A tacoshi is one trillionth of one Monero and the smallest sub unit available. Where did the name tacoshi originate?

If Monero becomes widely adopted and its value grows dramatically can small Monero units be created? If smaller units are possible, would there creation require a hard fork or a soft fork?

  • Tacoshi was proposed not as the atomic unit of monero, but as the equivalent of satoshi for bitcoin (ie, 1e-8 monero), so equivalent to 10k piconero, or 10 nanonero.
    – user36303
    Sep 3, 2017 at 22:13
  • I have always referred to this unit as the: "St. Nick" in honor of Nicholas van Saberhagen.
    – dab
    Jan 31, 2019 at 22:37

2 Answers 2


The tacoshi was named after a Monero developer called TacoTime.

It would be possible to create units smaller than 0.000000000001 XMR but smaller atomic units would require a hard fork so that those smaller units would be recognized by all peers on the network.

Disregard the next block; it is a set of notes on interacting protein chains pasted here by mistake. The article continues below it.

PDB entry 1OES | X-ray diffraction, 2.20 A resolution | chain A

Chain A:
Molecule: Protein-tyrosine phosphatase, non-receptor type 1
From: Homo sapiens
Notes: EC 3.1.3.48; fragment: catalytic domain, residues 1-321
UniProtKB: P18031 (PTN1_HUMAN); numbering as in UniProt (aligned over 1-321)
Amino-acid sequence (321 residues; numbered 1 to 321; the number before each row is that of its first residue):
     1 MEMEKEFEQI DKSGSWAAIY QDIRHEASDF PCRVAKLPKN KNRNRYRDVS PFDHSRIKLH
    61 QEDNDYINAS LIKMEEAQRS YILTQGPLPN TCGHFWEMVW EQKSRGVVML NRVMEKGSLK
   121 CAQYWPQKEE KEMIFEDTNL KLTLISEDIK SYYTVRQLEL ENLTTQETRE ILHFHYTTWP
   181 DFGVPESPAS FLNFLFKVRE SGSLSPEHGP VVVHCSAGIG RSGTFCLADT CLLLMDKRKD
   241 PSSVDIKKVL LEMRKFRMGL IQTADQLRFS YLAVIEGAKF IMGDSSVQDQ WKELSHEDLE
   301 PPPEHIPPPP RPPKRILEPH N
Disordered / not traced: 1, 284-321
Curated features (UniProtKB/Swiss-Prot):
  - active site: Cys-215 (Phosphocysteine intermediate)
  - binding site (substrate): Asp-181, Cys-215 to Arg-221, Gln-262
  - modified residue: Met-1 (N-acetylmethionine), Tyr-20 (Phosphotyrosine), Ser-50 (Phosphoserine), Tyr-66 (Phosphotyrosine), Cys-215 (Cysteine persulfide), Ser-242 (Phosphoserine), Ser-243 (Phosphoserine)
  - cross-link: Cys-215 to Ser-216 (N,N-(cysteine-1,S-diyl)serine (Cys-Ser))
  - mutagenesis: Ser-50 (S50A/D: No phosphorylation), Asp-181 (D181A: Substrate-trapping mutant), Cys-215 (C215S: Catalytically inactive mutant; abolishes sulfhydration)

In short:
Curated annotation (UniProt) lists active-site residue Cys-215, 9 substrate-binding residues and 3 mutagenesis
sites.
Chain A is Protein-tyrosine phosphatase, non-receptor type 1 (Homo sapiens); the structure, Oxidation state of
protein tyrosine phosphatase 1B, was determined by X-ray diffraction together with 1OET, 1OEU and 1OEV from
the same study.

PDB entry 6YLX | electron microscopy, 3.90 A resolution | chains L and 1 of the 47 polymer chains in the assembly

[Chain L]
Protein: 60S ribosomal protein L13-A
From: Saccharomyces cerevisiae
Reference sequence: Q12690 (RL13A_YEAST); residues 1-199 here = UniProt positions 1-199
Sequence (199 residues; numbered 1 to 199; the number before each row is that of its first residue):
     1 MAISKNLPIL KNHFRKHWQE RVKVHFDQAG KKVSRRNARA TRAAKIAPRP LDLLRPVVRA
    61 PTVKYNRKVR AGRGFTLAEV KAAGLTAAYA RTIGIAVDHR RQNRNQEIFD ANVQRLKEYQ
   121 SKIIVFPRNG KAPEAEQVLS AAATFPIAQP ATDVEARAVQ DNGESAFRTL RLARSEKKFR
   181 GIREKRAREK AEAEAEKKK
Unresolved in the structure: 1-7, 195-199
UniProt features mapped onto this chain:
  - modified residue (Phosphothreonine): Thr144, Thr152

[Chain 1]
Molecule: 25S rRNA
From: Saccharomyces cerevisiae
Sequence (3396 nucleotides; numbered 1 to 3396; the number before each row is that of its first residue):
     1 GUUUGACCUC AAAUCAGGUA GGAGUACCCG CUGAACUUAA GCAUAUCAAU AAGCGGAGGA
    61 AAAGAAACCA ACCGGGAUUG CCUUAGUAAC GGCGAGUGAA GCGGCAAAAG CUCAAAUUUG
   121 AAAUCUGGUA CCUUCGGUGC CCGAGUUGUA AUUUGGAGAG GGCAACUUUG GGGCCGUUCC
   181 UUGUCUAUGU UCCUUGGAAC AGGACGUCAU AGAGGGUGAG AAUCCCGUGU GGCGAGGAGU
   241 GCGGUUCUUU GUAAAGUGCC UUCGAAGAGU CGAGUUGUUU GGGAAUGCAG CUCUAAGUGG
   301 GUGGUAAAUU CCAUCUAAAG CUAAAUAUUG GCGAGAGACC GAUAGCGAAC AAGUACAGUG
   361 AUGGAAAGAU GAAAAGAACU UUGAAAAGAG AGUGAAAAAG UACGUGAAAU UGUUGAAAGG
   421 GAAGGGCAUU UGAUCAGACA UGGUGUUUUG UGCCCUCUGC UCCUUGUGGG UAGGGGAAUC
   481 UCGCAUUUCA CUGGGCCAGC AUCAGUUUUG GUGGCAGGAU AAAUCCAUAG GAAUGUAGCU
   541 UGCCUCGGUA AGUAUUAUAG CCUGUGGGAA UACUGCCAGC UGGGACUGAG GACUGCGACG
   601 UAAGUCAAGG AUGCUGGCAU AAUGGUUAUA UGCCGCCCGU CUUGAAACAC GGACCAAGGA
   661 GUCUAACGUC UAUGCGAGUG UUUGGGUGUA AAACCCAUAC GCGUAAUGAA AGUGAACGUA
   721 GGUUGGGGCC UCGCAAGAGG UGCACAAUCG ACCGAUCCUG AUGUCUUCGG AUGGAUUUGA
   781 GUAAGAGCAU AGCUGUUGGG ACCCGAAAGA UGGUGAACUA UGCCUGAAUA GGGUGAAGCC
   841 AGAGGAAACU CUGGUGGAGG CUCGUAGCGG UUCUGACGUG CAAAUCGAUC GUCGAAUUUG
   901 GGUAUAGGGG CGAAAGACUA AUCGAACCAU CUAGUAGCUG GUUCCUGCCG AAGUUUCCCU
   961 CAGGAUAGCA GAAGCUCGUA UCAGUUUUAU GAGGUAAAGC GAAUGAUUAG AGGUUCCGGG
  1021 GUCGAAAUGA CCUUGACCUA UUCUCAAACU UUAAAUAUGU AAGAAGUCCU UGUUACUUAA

Even if prices rose dramatically the need for smaller units would remain uncertain without more information about current network activity, hash rates and transaction fees.

  • 11
    Just to give an idea about what "prices rose dramatically" would mean, consider that for the tacoshi to be an economically relevant unit of account, let's say $0.0001 (one-hundredth of a penny USD), the price of 1 XMR would be worth $100M. Since XMR is currently just under $2, that would be a price increase of about 50000000X. Probably not something to worry about for quite some time...
    – jwinterm
    Jul 27, 2016 at 1:40
  • 4
    I think I could deal with that problem.
    – user36303
    Jul 28, 2016 at 15:32

I'm sure the term tacoshi will continue to be used interchangeably, but the official term of piconero was recently merged into the source code.

See github link here

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